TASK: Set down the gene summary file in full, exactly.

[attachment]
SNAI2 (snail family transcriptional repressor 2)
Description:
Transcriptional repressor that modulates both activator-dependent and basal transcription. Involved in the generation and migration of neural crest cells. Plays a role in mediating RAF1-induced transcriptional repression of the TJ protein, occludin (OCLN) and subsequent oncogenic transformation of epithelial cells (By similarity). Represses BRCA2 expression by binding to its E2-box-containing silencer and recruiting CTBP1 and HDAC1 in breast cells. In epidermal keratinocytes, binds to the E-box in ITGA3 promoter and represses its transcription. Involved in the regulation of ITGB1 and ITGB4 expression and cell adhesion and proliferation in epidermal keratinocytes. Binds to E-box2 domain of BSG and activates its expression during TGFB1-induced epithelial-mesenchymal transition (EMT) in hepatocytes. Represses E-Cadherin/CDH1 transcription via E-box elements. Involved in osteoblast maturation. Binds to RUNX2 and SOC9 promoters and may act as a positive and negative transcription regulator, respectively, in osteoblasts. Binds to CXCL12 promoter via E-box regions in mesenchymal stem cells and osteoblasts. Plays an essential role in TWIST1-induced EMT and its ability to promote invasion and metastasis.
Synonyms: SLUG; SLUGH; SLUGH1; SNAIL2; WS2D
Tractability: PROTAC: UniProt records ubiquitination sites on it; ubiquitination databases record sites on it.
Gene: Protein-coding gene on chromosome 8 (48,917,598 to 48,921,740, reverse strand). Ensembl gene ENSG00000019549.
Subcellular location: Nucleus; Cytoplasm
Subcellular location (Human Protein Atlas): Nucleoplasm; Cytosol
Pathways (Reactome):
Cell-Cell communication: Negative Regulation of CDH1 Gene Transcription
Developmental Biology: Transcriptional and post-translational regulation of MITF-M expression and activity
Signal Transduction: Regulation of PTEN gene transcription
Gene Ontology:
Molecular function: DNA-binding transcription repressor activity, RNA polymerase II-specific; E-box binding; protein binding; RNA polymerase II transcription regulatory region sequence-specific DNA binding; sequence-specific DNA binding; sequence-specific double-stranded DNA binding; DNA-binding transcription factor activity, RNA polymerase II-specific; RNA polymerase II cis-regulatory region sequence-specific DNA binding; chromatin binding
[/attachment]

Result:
SNAI2 (snail family transcriptional repressor 2)
Description:
Transcriptional repressor that modulates both activator-dependent and basal transcription. Involved in the generation and migration of neural crest cells. Plays a role in mediating RAF1-induced transcriptional repression of the TJ protein, occludin (OCLN) and subsequent oncogenic transformation of epithelial cells (By similarity). Represses BRCA2 expression by binding to its E2-box-containing silencer and recruiting CTBP1 and HDAC1 in breast cells. In epidermal keratinocytes, binds to the E-box in ITGA3 promoter and represses its transcription. Involved in the regulation of ITGB1 and ITGB4 expression and cell adhesion and proliferation in epidermal keratinocytes. Binds to E-box2 domain of BSG and activates its expression during TGFB1-induced epithelial-mesenchymal transition (EMT) in hepatocytes. Represses E-Cadherin/CDH1 transcription via E-box elements. Involved in osteoblast maturation. Binds to RUNX2 and SOC9 promoters and may act as a positive and negative transcription regulator, respectively, in osteoblasts. Binds to CXCL12 promoter via E-box regions in mesenchymal stem cells and osteoblasts. Plays an essential role in TWIST1-induced EMT and its ability to promote invasion and metastasis.
Synonyms: SLUG; SLUGH; SLUGH1; SNAIL2; WS2D
Tractability: PROTAC: UniProt records ubiquitination sites on it; ubiquitination databases record sites on it.
Gene: Protein-coding gene on chromosome 8 (48,917,598 to 48,921,740, reverse strand). Ensembl gene ENSG00000019549.
Subcellular location: Nucleus; Cytoplasm
Subcellular location (Human Protein Atlas): Nucleoplasm; Cytosol
Pathways (Reactome):
Cell-Cell communication: Negative Regulation of CDH1 Gene Transcription
Developmental Biology: Transcriptional and post-translational regulation of MITF-M expression and activity
Signal Transduction: Regulation of PTEN gene transcription
Gene Ontology:
Molecular function: DNA-binding transcription repressor activity, RNA polymerase II-specific; E-box binding; protein binding; RNA polymerase II transcription regulatory region sequence-specific DNA binding; sequence-specific DNA binding; sequence-specific double-stranded DNA binding; DNA-binding transcription factor activity, RNA polymerase II-specific; RNA polymerase II cis-regulatory region sequence-specific DNA binding; chromatin binding